Two Republican women joined the race for the 2nd District congressional seat held by Democratic U.S. Rep. Angie Craig on Thursday, a 24-year veteran of the U.S. Air Force and a former state representative.
Erika Cashin, of Apple Valley, is a lieutenant colonel in the Air Force Reserve and has been an advocate for women veterans as well as a human resource executive.
Regina Barr, of Inver Grove Heights, was elected to the Minnesota House in 2016 but lost to Democratic challenger Ruth Richardson in 2018. Barr is a small business owner.
Both Cashin and Barr are seeking the GOP nomination to challenge first-term incumbent Craig, who unseated Republican Rep. Jason Lewis in 2018. Former Marine Corps officer Tyler Kistner, of Prior Lake, and former Michigan state lawmaker Rick Olson joined the Republican race earlier.
The 2nd District includes southern Twin Cities suburbs and part of rural southeastern Minnesota. It was traditionally Republican territory but has been a swing district in recent elections.
Barr and Cashin derided Craig for what they said has been her abandonment of her pledge to be a moderate Democrat in Congress based on the number of times she has voted against measures proposed by the Trump administration.
The biggest issue Cashin sees in the district is health care. To reduce costs, she suggested allowing for greater cost transparency, a move she said would increase competition. She also expressed support for tort reform and gaining a better handle on the pharmaceutical process to lower the cost of prescription drugs.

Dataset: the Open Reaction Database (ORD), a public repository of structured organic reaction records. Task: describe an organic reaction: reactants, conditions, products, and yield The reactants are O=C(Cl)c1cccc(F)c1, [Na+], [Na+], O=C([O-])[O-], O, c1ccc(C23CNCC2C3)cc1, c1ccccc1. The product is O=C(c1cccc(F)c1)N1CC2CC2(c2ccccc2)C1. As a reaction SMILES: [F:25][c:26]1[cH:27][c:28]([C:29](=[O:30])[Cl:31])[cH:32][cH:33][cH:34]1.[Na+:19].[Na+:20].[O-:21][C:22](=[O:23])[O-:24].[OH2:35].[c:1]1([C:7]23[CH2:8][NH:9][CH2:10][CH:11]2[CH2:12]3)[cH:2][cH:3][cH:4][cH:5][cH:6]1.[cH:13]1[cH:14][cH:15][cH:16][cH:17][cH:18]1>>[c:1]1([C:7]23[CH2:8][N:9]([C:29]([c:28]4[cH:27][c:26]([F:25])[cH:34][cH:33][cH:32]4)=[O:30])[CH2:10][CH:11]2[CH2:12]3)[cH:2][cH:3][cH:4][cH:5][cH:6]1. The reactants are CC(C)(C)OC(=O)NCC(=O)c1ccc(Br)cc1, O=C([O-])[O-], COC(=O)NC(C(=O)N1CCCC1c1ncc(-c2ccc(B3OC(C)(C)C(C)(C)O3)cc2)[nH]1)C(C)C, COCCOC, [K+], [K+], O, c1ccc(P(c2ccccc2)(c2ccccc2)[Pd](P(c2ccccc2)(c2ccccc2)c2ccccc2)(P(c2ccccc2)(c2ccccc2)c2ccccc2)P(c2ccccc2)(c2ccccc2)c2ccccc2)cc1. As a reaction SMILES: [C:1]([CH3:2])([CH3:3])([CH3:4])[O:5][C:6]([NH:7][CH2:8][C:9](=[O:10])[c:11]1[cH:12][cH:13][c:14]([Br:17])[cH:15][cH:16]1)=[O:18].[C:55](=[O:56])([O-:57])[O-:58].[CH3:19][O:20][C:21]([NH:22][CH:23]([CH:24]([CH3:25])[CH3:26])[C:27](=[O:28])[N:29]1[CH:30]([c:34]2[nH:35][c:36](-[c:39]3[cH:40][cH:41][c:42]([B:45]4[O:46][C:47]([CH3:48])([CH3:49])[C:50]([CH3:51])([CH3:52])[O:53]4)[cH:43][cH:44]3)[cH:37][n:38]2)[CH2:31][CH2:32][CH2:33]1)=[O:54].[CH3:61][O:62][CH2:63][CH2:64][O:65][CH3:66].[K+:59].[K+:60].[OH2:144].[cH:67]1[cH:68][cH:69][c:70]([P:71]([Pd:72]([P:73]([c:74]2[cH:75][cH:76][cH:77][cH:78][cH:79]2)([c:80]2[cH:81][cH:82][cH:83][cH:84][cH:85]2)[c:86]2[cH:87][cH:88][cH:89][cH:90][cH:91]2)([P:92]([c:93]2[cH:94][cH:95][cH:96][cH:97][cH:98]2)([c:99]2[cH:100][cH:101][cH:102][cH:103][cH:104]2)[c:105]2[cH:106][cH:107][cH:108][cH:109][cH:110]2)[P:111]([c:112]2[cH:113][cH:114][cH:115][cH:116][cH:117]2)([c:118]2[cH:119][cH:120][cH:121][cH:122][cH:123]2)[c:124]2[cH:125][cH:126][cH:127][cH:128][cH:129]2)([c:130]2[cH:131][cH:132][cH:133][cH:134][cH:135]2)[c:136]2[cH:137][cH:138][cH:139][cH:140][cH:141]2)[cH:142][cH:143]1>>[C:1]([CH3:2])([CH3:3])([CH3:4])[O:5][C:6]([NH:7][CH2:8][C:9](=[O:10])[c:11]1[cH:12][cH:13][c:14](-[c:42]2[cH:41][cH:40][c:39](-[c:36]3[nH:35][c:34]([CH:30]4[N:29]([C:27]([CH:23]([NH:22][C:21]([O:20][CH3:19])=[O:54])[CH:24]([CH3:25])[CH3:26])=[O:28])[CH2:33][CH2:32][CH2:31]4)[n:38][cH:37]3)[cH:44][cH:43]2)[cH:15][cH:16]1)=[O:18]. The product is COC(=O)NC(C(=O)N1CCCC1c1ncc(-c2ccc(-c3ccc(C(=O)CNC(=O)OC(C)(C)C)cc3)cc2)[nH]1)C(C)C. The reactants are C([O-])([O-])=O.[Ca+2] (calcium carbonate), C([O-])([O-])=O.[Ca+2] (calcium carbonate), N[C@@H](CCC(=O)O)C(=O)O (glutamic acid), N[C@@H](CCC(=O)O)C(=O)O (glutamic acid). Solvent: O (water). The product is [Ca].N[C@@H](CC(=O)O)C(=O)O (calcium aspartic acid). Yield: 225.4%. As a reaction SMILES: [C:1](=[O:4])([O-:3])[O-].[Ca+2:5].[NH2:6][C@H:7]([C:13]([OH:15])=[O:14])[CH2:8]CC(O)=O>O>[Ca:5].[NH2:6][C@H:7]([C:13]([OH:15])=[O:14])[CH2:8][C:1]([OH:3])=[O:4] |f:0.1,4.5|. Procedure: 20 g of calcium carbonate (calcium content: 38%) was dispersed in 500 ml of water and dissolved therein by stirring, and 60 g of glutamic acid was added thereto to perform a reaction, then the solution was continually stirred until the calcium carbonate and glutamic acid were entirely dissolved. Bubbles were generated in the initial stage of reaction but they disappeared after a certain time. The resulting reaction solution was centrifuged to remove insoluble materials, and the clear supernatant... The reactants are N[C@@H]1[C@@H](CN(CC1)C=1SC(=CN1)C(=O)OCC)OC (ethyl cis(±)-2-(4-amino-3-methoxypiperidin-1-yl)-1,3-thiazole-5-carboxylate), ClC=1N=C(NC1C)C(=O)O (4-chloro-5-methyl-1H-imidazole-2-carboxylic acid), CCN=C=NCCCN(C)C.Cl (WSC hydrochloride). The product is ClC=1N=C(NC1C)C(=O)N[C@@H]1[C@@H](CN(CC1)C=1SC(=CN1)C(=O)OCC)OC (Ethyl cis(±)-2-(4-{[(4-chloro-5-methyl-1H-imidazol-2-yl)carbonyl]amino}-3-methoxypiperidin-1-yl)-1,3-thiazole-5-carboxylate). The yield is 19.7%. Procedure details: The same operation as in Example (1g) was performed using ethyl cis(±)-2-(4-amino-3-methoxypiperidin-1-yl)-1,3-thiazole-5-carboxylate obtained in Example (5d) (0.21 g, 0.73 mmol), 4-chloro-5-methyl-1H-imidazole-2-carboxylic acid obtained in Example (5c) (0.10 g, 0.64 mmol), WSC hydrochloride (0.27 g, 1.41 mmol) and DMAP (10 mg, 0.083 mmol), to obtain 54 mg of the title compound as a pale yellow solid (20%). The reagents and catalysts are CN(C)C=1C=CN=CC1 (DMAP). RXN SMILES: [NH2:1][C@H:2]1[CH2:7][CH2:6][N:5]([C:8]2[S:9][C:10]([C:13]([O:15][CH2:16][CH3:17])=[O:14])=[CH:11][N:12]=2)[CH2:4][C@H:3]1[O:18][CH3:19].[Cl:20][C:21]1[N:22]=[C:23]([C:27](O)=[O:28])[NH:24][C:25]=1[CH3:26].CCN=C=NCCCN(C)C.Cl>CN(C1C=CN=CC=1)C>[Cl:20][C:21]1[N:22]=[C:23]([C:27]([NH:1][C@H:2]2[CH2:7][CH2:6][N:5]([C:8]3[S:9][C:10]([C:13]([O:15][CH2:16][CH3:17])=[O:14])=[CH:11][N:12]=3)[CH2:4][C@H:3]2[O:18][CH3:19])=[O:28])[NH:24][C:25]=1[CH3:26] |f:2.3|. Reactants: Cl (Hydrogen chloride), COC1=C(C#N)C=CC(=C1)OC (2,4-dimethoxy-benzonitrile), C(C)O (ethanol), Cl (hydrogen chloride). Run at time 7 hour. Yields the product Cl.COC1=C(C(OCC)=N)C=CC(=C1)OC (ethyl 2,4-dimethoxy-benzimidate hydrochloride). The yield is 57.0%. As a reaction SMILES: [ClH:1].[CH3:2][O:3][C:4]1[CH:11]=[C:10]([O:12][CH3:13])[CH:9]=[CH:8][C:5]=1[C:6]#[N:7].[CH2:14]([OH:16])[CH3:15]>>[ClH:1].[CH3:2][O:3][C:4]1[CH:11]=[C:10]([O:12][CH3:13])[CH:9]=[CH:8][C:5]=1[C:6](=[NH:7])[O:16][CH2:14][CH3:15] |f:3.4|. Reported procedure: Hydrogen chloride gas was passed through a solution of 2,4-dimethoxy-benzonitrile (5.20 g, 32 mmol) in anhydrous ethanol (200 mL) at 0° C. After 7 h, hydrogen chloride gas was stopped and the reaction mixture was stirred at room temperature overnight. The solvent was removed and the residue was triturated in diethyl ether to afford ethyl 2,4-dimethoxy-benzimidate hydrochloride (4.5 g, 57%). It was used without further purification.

Cashin said her experience as a federal employee since 1992 means she has the greatest working knowledge of the federal government among the candidates. She added she has seen the restrictions Congress places on the Department of Defense every year, including furloughs during the Clinton and Obama administrations. She suggested the department shift from having a one-year budget to three- to five-year ones so an annual reset is not needed.
“The process of the budget is something that really needs to be addressed,” she said.
Other issues Cashin wants to address is the national debt and what she calls “out-of-control spending.” To reduce the deficit, she advised better evaluating how money is spent and, if possible, paying down more of the national debt.
She expressed a desire to roll back regulations she said have impacted small businesses.
To Barr, the issues facing the district are similar to the problems she saw as a state legislator.
A major concern for her is what she sees as crumbling infrastructure. She said federal funding needs to be more fairly allotted in the state to ensure transportation is sufficiently funded.
“Our roads and bridges need to be maintained,” she said.
To reduce health care costs, Barr said mental health and combating the opioid crisis need to be focus points, and she spoke against the Medicare for All proposal, adding she believes the proposal, championed by some Democratic presidential candidates, would result in reduced access to health care. She said people on a fixed income or with pre-existing conditions are already having trouble with access.
Barr supports lowering taxes for the middle class and those on a fixed income. She said she has heard from constituents in Dakota County that although their property taxes are considered relatively low, taxes are still burdensome, particularly when combined with the assortment of other governmental fees.
“We are pricing or taxing a lot of senior citizens out of their homes,” she said.
Barr added although she has not evaluated specific tax-cutting measures, she would look at doing similar things to what she did in the state Legislature, including working to lower taxes for veterans and reduce Social Security taxes.
She said she is the only Republican candidate for the seat who won a district traditionally controlled by the DFL.
— The Associated Press contributed to this report.